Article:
• It maintains separate namespaces.

THE SECURITY MANAGER
The security manager is responsible for enforcing the security policies on Java programs. It controls access to resources on the platform, such as file systems and networks; environments on the host; and the creation of processes (FIG. 4). Most importantly, the security manager controls the creation of class loaders.

To accomplish this goal, the class method System.setSecurityManager() is used. The class Java.lang.SecurityManager is an abstract class. To implement a security policy, the user must extend this class. The following is an illustrative portion of a security manager. The complete code can be found on the previously listed web site:

public class URLMain throws MalformedURLException, ClassNotFoundException
\{
SampleSM sem;

The class name that's used here for the security manager is SampleSM. We declare it to be of type SampleSM.

Hashtable clHashtable = new Hashtable();
URLClassLoader urlcl;
Class cl;
StringBuffer urlSB;
StringBuffer classFileSB;
int ch;
String urlString;
String classFileName;

The hash table keeps track of all class loaders and string buffers for reading URLs and class files.

ssm = new SampleSM(true);
System.setSecurityManager(ssm);
....
\}

The following list summarizes the usage of the security manager:

  • Java.lang.SecurityManager sets the security policy.
  • For each resource, a check is performed to grant access.
  • The security manager controls the creation of class loaders.
  • Applications set the security manager once.
  • The security manager is defined first and then implemented in code.

EARLY SECURITY ISSUES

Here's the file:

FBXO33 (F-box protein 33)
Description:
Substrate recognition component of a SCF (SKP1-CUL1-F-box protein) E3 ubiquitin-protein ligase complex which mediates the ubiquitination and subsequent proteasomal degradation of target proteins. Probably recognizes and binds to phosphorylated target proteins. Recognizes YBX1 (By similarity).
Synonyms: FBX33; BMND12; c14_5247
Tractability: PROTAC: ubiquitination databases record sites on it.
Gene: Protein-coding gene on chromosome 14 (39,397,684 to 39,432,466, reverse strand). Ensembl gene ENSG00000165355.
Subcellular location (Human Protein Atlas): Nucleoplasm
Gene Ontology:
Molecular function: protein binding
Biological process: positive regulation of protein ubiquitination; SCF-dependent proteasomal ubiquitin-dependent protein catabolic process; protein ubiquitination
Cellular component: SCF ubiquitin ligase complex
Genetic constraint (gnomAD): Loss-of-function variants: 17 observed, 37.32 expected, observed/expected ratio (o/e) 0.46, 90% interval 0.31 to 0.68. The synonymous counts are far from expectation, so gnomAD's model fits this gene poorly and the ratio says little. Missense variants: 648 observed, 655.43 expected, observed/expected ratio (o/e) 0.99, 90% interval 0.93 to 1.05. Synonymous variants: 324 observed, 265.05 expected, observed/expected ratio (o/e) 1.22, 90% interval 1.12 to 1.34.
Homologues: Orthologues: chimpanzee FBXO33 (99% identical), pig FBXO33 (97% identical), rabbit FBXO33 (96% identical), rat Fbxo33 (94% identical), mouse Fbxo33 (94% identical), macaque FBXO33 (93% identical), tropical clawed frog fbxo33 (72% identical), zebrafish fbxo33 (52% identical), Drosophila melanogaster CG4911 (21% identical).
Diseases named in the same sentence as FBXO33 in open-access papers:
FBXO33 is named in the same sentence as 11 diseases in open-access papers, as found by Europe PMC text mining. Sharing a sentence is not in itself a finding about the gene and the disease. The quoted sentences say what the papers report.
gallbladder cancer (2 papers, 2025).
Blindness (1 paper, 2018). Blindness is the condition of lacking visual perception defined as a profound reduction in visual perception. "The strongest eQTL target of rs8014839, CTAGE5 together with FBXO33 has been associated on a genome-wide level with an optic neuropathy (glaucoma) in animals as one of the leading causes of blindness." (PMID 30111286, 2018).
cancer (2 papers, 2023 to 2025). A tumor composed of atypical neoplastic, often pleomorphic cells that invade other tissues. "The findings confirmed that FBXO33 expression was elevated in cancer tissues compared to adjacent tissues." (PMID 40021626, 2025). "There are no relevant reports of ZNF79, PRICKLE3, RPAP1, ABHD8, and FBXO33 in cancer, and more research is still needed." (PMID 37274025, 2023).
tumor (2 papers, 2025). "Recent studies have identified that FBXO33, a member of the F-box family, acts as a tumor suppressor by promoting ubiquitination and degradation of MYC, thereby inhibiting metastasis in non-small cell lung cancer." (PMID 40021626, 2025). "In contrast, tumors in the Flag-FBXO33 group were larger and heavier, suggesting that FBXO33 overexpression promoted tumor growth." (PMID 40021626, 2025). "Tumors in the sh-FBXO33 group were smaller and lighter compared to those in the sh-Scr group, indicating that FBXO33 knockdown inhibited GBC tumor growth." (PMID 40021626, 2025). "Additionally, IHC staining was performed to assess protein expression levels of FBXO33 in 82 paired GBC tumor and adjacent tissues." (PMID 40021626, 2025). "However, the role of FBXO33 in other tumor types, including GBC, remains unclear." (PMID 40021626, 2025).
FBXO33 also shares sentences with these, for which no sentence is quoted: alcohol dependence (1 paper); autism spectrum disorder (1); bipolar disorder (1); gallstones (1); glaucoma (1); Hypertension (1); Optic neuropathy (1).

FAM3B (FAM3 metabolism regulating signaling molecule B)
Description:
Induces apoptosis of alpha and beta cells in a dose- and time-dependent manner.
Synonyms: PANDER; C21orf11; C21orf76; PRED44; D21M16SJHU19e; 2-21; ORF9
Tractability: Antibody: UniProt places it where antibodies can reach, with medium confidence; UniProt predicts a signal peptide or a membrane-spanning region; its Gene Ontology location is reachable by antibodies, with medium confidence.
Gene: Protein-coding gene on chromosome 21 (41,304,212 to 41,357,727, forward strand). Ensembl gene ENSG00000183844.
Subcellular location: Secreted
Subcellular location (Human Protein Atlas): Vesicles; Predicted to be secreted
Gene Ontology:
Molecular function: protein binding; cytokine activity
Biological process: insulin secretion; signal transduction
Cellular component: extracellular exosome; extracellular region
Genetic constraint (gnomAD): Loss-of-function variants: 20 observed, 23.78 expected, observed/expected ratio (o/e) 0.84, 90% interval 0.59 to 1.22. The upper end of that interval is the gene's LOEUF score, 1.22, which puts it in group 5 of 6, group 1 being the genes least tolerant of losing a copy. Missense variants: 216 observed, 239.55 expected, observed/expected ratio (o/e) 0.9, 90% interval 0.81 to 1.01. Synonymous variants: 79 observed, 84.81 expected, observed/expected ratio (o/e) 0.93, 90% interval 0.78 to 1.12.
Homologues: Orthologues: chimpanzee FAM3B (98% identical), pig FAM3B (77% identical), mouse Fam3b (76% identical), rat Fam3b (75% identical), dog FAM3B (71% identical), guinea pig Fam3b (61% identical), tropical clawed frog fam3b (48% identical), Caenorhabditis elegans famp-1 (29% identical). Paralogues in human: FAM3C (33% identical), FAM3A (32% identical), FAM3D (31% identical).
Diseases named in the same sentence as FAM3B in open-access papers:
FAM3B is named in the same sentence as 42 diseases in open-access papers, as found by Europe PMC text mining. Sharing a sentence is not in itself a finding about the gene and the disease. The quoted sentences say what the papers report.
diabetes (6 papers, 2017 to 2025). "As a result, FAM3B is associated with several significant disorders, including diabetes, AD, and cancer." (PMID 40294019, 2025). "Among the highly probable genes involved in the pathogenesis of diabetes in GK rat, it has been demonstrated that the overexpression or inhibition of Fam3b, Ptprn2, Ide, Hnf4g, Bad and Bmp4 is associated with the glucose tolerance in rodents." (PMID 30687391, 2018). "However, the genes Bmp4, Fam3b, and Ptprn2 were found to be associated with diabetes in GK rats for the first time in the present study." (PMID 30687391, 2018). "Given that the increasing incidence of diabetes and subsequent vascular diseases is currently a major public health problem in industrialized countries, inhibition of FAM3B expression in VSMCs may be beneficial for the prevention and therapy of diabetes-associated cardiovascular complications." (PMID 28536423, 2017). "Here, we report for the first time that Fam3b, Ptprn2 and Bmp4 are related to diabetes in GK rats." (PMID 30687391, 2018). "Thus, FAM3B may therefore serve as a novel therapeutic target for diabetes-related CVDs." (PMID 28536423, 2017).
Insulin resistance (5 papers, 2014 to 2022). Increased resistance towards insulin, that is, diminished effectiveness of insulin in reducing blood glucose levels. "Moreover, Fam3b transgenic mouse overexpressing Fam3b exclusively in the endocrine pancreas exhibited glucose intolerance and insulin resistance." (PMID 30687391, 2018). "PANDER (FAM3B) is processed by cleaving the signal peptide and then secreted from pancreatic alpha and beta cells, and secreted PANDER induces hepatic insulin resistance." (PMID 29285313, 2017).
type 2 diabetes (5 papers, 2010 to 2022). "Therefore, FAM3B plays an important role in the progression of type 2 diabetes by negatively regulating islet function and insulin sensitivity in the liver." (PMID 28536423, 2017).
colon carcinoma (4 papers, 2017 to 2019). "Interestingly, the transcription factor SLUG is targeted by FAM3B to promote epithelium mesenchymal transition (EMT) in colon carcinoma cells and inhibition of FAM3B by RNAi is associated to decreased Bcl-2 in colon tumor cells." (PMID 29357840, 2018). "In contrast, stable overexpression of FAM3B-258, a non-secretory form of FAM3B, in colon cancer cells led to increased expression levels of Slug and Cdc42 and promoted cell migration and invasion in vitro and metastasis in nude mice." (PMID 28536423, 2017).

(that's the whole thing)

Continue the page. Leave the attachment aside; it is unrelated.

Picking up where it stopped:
Some of the historic distrust concerning Java security came from successful attacks on the JVM, which occurred in early implementations of the language. Back then, the integrity of the JVM could be compromised by loading files in the cache as though they were from a local file system. When class names began with a "/," anyone who had access to a local file system could place so-called "attack files" there. In addition, allowing access to a public ftp directory helped to compromise the JVM's integrity.

Another form of attack was applet-based. In this scenario, a class loader was installed from an applet. In turn, the class loader installed Java classes as trusted classes. This attack was made possible by a bug in the Java byte-code verifier. To reduce developers' security concerns, Sun Microsystems (www.sun.com) addressed these problems in later versions of Java.

In the security community, there's a routine joke that there's only one really secure machine. It's a machine that's enclosed in a room with no entry capability, no network connectivity, and no console. Sometimes, the joke also includes the requirement for no power.

These demands are obviously a little too stringent for the real world, in which Java is growing in popularity. Fortunately, early Java developers were very security conscious. They included protections for both language and code execution. The byte-code verifier, class loader, and security manager within the JVM all work in a cooperative manner to strengthen the security features of Java. Moreover, these features are accessible to developers. They allow them to design JVMs that meet specific security requirements for their own systems. The many protections that Java offers make it very unlikely that applications will be able to throw dirt in the proverbial sandbox.